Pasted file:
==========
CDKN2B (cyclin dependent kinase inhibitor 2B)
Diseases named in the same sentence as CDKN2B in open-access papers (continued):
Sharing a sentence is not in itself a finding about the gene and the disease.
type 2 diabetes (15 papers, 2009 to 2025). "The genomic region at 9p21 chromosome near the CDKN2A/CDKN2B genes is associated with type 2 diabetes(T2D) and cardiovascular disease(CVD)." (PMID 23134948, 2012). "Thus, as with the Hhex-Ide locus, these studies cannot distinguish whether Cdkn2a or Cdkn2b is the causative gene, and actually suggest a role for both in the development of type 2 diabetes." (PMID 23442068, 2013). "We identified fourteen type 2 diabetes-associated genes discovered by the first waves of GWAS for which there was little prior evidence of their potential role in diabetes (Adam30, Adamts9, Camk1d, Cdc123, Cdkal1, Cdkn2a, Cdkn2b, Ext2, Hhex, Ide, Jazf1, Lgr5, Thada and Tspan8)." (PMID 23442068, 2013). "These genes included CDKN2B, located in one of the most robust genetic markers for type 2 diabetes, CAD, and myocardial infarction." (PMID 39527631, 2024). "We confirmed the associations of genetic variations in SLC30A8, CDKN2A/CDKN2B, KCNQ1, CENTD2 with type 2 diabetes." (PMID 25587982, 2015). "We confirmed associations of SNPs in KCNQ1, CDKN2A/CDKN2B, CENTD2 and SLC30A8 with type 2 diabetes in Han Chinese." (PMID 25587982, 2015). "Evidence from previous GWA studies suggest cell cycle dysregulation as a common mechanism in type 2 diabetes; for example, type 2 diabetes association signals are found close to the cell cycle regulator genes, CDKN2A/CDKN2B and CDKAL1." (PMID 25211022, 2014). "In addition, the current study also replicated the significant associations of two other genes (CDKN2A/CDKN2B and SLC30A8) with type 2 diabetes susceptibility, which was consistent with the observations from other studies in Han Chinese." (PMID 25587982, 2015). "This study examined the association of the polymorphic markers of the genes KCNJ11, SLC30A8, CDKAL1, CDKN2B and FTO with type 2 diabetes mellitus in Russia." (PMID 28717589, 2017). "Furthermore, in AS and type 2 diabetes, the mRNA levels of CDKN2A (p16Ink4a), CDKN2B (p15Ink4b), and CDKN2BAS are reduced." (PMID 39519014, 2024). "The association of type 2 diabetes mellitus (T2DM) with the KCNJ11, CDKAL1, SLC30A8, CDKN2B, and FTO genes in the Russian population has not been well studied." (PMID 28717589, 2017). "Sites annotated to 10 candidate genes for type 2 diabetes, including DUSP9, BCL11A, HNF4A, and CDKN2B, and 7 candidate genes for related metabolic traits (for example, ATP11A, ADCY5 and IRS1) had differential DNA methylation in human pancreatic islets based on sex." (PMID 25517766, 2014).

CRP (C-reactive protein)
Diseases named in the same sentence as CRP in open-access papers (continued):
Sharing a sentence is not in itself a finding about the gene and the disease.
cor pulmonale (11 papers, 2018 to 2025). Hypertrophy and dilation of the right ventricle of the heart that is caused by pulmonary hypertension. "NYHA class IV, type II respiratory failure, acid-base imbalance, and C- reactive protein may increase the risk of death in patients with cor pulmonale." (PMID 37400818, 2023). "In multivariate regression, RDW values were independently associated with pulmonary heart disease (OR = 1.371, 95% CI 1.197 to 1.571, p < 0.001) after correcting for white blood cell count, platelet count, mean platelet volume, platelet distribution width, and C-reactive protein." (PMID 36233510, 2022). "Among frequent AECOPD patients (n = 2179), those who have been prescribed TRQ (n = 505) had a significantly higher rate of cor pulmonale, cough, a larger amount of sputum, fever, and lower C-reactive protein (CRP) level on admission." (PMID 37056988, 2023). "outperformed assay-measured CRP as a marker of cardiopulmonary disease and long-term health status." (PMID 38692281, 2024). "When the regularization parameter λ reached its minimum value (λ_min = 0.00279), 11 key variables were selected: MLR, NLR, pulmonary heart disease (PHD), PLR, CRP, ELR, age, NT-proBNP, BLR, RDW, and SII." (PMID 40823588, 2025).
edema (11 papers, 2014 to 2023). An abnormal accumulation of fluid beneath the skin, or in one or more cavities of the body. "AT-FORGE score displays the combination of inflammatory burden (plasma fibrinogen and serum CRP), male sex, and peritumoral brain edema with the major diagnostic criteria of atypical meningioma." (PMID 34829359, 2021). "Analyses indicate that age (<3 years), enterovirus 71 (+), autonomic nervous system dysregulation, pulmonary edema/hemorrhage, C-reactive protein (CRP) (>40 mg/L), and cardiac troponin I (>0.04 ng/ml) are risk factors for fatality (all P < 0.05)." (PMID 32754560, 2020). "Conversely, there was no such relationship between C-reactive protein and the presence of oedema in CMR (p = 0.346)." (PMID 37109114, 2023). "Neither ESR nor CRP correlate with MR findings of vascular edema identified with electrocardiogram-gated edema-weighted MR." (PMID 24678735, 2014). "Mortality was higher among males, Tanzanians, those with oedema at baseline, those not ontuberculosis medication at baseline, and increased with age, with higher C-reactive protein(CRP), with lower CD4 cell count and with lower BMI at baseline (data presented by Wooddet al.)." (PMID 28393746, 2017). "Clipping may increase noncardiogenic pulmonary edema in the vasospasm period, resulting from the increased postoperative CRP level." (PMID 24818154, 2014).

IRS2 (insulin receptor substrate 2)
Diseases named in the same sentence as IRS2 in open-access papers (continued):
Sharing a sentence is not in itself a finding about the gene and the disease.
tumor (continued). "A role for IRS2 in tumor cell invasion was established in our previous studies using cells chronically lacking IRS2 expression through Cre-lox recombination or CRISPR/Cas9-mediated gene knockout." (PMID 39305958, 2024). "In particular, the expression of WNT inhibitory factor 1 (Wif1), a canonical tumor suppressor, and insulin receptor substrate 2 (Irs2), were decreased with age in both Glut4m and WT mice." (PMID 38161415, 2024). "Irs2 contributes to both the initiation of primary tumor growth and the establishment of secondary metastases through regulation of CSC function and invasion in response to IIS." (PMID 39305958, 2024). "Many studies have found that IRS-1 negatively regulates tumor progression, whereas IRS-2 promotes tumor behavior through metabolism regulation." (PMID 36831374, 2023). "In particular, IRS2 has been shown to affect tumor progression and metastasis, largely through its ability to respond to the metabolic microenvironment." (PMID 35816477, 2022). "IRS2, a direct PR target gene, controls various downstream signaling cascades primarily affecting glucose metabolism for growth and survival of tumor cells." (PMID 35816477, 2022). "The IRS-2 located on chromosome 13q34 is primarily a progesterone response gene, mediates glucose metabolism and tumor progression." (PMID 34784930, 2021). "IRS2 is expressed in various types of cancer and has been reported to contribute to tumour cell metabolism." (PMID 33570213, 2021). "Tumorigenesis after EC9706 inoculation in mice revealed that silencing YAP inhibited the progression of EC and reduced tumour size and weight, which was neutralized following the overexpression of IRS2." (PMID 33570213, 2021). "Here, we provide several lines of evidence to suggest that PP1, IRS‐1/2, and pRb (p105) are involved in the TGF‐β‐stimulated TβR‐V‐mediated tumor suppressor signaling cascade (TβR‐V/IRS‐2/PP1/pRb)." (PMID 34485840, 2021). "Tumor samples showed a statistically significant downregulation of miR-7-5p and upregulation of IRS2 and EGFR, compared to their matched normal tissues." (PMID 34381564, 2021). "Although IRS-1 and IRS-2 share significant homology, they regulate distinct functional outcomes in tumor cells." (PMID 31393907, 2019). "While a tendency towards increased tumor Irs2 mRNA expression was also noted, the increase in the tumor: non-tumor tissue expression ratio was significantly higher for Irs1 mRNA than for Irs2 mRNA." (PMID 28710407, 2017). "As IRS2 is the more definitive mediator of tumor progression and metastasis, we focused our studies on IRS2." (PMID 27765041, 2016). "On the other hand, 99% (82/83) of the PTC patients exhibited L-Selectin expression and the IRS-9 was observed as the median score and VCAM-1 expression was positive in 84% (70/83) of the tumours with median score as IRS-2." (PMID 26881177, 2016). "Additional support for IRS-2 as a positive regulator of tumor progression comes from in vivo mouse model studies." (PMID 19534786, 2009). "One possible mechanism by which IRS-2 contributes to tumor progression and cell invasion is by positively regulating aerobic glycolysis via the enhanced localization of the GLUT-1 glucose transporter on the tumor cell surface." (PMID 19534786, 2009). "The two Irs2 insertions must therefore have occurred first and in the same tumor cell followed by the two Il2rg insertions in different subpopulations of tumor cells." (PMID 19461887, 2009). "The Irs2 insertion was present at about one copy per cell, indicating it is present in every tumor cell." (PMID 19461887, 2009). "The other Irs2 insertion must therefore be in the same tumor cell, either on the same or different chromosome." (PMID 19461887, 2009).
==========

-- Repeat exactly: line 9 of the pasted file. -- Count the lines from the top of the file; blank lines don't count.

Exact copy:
edema (11 papers, 2014 to 2023). An abnormal accumulation of fluid beneath the skin, or in one or more cavities of the body. "AT-FORGE score displays the combination of inflammatory burden (plasma fibrinogen and serum CRP), male sex, and peritumoral brain edema with the major diagnostic criteria of atypical meningioma." (PMID 34829359, 2021). "Analyses indicate that age (<3 years), enterovirus 71 (+), autonomic nervous system dysregulation, pulmonary edema/hemorrhage, C-reactive protein (CRP) (>40 mg/L), and cardiac troponin I (>0.04 ng/ml) are risk factors for fatality (all P < 0.05)." (PMID 32754560, 2020). "Conversely, there was no such relationship between C-reactive protein and the presence of oedema in CMR (p = 0.346)." (PMID 37109114, 2023). "Neither ESR nor CRP correlate with MR findings of vascular edema identified with electrocardiogram-gated edema-weighted MR." (PMID 24678735, 2014). "Mortality was higher among males, Tanzanians, those with oedema at baseline, those not ontuberculosis medication at baseline, and increased with age, with higher C-reactive protein(CRP), with lower CD4 cell count and with lower BMI at baseline (data presented by Wooddet al.)." (PMID 28393746, 2017). "Clipping may increase noncardiogenic pulmonary edema in the vasospasm period, resulting from the increased postoperative CRP level." (PMID 24818154, 2014).